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NATO slams Putin rhetoric on nuclear weapons in Belarus

2023-03-27T00:38:58Z

A mine danger sign and anti-tank constructions are seen near the border with Belarus, amid Russia’s attack on Ukraine in Volyn region, Ukraine January 13, 2023. REUTERS/Gleb Garanich

NATO castigated Vladimir Putin over his nuclear rhetoric a day after the Russian president said he planned to station tactical nuclear weapons in Belarus, escalating a standoff with the West.

The plan is one of Russia’s clearest nuclear signals since the start of its invasion of Ukraine 13 months ago, and Ukraine called for a meeting of the U.N. Security Council in response.

“Russia’s nuclear rhetoric is dangerous and irresponsible,” NATO spokeswoman Oana Lungescu said on Sunday.

“NATO is vigilant and we are closely monitoring the situation. We have not seen any changes in Russia’s nuclear posture that would lead us to adjust our own.”

In his comments on Saturday, Putin likened the move to the U.S. stationing its weapons in Europe, while insisting that Russia would not violate its nuclear non-proliferation promises.

While Washington, the world’s other nuclear superpower, played down concerns about Putin’s announcement, NATO said the Russian president’s non-proliferation pledge and his description of U.S. weapons deployment overseas were way off the mark.

“Russia’s reference to NATO’s nuclear sharing is totally misleading. NATO allies act with full respect of their international commitments,” Lungescu said in a statement. “Russia has consistently broken its arms control commitments.”

A top security adviser to Ukrainian President Volodymyr Zelenskiy, Oleksiy Danilov, said Russia’s plan would destabilise Belarus, which he said had been taken hostage by Moscow.

Lithuania said on Sunday it would call for new sanctions against Moscow and Minsk in response to Russia’s plan.

Lithuania will ask for the additional sanctions to be included in a package of penalties being discussed in Brussels, the foreign ministry’s spokesperson said.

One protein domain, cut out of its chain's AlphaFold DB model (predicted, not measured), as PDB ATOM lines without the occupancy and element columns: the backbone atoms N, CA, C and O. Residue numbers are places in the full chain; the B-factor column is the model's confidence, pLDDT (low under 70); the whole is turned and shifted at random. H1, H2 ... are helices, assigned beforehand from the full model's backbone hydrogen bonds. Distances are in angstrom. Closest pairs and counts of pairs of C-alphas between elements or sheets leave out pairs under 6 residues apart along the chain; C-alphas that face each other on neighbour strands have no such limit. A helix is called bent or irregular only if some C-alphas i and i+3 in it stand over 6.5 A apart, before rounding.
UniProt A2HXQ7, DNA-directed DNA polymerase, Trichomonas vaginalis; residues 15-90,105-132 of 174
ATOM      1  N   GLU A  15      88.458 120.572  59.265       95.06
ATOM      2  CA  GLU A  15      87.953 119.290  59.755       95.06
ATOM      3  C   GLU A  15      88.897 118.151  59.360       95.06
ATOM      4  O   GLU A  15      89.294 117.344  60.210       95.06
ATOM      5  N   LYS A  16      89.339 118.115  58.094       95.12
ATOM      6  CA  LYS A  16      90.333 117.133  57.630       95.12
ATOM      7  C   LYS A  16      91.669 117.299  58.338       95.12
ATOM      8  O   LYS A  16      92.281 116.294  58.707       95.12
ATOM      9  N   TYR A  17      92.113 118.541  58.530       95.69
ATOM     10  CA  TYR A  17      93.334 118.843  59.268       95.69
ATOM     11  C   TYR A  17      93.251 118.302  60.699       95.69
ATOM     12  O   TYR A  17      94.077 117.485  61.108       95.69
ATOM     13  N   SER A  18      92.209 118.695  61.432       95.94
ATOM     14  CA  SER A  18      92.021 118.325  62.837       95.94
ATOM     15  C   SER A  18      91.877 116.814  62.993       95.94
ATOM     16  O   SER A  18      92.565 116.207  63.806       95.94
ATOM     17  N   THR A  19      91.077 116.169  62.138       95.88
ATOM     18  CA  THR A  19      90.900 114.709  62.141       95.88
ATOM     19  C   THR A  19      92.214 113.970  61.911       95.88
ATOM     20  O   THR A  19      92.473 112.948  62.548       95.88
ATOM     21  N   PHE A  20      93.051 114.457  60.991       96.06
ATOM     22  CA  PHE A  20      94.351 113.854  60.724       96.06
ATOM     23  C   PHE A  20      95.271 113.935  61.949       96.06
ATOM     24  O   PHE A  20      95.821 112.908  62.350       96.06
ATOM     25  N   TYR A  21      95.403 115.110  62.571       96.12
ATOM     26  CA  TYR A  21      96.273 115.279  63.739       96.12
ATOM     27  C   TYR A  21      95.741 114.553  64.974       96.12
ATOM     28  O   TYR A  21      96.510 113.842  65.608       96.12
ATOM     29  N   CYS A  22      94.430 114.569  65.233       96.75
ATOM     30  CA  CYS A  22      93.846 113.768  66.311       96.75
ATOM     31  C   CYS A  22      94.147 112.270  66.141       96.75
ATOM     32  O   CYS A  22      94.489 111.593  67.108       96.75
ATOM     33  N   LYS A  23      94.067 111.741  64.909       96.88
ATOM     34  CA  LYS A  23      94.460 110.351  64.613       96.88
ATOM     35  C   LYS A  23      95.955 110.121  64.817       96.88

Experts said Russia’s move was significant since it had until now been proud that unlike the United States, it did not deploy nuclear weapons outside its borders. It may be the first time since the mid-1990s that it has done so.

Mykhailo Podolyak, another senior Zelenskiy adviser, on Sunday scoffed at Putin’s plan on Twitter.

“He admits that he is afraid of losing & all he can do is scare with tactics,” Podolyak tweeted.

Tactical nuclear weapons refer to those used for specific gains on a battlefield rather than those with the capacity to wipe out cities. It is unclear how many such weapons Russia has, given it is an area still shrouded in Cold War secrecy.

Ukraine called for a meeting of the U.N. Security Council, and it asked the international community to “take decisive measures” to prevent Russia’s use of nuclear weapons.

The European Union also condemned Russia’s move, with its foreign policy chief Josep Borrell urging Belarus not to host the weapons and threatening further sanctions.

Analysts at the Washington-based Institute for the Study of War said the risk of escalation to nuclear war “remains extremely low.”

Putin said Belarusian President Alexander Lukashenko had long requested the deployment. Lukashenko has not publicly addressed the comments.

While the Belarusian army has not formally fought in Ukraine, Minsk and Moscow have close military ties. Minsk allowed Moscow to use Belarusian territory to send troops into Ukraine last year.

Putin on Sunday also asserted that Western powers are building a new “axis” similar to the partnership between Germany and Japan during World War Two.

He has often portrayed the war as Moscow fighting a Ukraine in the grip of supposed Nazis, abetted by Western powers menacing Russia.

Ukraine – which was part of the Soviet Union and itself suffered devastation at the hands of Hitler’s forces – rejects those parallels as spurious pretexts for a war of conquest.

On the battlefield, Russian forces hit military targets in Kharkiv, Donetsk, Zaporizhzhia and Kherson regions, causing significant Ukrainian casualties, Russia’s defence ministry said on Sunday.

The front lines remain unchanged and Bakhmut continues to be the hottest area on the front, with the fiercest fighting to the north of the city and in the city centre itself, according to Ukrainian military analyst Oleh Zhdanov.

Ukrainian presidential chief of staff Andriy Yermak said Russian forces had destroyed two apartment buildings in a missile strike on the eastern city of Avdiivka in the Donetsk region. He said there were no casualties.

Reuters could not verify the battlefield reports.

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